15. ^ Sato (October 27, 2016). "Pokémon Sun & Moon Reveal Final Evolutions For Starters, Brings Back Red & Green As Trainers". Siliconera. Curse. Archived from the original on 2016-11-11. Retrieved November 12, 2016.
  16. ^ Frank, Allegra (May 10, 2016). "Take a closer look at Pokémon Sun and Moon's new monsters". Polygon. Vox Media. Archived from the original on 2016-06-14. Retrieved June 13, 2016.
  17. ^ Hernandez, Patricia (May 11, 2016). "Pour One Out For Popplio, The New Pokémon Starter That Nobody Likes". Kotaku. Gawker Media. Archived from the original on 2016-06-13. Retrieved June 13, 2016.
  18. ^ a b c d Sato (June 14, 2016). "Pokémon Sun & Moon Gets A New Trailer, Details On New 4-Player Battle Mode, And More". Siliconera. Curse. Archived from the original on 2016-06-14. Retrieved June 14, 2016.
  19. ^ Macy, Seth G. (February 26, 2016). "5 Cool Things in the New Pokémon Sun/Moon Teaser". IGN. Ziff Davis. Archived from the original on 2016-02-28. Retrieved February 27, 2016.
  20. ^ Ollie Barder (October 20, 2016). "It Turns Out That Gumshoos From 'Pokémon Sun And Moon' Is Not Based On Donald Trump". Forbes. Archived from the original on 2016-10-21. Retrieved January 5, 2016.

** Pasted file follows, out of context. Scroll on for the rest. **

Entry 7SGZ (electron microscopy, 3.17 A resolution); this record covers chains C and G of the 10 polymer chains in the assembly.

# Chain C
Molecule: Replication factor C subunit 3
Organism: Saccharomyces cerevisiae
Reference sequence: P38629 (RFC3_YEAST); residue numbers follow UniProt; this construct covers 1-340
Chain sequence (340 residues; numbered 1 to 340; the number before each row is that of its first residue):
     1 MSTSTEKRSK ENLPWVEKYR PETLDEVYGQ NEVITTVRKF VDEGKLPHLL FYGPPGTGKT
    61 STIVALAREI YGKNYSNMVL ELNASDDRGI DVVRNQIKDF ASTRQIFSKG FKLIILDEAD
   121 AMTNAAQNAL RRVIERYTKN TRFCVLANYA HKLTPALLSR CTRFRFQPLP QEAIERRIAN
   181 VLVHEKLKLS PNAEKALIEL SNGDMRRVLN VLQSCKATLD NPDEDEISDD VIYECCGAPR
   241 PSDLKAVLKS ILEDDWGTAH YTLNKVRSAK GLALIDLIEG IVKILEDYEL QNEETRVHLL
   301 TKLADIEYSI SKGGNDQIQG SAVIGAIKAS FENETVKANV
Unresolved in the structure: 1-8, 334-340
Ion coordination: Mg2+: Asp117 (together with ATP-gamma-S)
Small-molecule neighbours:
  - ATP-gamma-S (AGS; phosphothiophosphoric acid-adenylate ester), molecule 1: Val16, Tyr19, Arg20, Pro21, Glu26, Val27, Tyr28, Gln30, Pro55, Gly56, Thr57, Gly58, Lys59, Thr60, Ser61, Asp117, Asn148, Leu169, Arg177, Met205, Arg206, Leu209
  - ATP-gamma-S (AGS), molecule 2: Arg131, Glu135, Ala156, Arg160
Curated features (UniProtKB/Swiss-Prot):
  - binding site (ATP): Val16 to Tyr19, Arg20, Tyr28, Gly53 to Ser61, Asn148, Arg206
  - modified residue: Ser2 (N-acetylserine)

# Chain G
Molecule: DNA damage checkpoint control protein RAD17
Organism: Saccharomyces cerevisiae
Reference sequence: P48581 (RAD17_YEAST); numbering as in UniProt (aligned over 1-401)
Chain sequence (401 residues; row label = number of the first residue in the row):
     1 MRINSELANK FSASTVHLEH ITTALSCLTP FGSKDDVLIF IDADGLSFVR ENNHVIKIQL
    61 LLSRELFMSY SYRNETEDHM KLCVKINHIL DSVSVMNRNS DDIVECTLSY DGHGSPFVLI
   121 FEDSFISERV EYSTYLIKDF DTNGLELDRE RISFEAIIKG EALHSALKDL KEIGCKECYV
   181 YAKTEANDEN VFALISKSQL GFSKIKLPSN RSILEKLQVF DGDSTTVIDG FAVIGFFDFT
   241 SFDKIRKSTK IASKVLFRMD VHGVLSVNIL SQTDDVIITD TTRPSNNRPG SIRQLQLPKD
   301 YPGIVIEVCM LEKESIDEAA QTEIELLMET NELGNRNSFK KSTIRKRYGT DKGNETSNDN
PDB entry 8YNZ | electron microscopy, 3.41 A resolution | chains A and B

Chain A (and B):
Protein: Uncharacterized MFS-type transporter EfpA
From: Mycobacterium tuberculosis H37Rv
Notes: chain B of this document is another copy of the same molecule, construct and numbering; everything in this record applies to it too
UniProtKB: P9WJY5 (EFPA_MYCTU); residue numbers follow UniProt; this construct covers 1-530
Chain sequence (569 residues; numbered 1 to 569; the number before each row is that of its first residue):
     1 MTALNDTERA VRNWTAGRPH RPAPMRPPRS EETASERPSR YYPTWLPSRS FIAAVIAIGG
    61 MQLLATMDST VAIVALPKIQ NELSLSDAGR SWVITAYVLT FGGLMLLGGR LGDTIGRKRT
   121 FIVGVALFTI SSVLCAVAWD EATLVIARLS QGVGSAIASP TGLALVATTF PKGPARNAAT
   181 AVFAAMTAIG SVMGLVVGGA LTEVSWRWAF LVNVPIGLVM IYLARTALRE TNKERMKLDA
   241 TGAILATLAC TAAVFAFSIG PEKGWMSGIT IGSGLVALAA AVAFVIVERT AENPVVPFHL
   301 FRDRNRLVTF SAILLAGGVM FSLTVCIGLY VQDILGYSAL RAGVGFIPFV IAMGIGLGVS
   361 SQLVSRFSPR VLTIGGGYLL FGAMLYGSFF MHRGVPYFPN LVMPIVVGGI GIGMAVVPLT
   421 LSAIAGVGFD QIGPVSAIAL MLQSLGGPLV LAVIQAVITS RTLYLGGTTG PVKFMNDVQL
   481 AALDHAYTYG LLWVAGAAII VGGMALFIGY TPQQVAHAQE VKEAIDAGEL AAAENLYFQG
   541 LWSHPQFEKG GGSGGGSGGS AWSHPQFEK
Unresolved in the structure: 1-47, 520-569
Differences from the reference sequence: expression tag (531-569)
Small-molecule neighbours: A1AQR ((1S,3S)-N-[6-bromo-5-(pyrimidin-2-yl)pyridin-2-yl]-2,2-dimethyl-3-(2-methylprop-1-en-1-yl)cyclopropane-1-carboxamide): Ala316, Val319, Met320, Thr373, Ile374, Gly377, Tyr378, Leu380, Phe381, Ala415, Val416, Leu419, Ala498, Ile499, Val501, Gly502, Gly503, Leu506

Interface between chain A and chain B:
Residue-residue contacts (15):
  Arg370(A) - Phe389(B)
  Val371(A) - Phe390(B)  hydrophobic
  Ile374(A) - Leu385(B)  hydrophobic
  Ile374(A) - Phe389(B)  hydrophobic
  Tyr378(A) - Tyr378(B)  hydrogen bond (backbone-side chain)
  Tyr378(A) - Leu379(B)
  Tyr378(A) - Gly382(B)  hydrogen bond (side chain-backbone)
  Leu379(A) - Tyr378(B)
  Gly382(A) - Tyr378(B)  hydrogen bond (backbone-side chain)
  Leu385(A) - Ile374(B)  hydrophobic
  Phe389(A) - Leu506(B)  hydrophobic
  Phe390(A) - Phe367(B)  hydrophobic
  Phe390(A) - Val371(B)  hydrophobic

21. ^ a b Whritenour, Jacob (June 10, 2016). "Two Adorable New Pokémon Revealed Via CoroCoro". Hardcore Gamer. DoubleJump Publishing. Archived from the original on 2016-06-12. Retrieved June 12, 2016.
  22. ^ a b Mendes, Augusto B.; Guimarães, Felipe V.; Eirado-Silva, Clara B. P.; Silva, Edson P. (2017). "The ichthyological diversity of Pokémon" (PDF). Journal of Geek Studies. 4 (1): 39–67. ISSN 2359-3024. Retrieved July 12, 2019.
  23. ^ Frank, Allegra (November 21, 2016). "Pokémon Sun and Moon's most frustrating evolution is driving players up the wall". Polygon. Vox Media. Archived from the original on 2016-12-26. Retrieved December 25, 2016.
  24. ^ a b c d Tapsell, Chris (December 15, 2016). "Pokémon Sun and Moon - how and where to catch Tapu Koko, Tapu Lele, Tapu Bulu, Tapu Fini". Eurogamer. Gamer Network. Archived from the original on 2016-12-25. Retrieved December 25, 2016.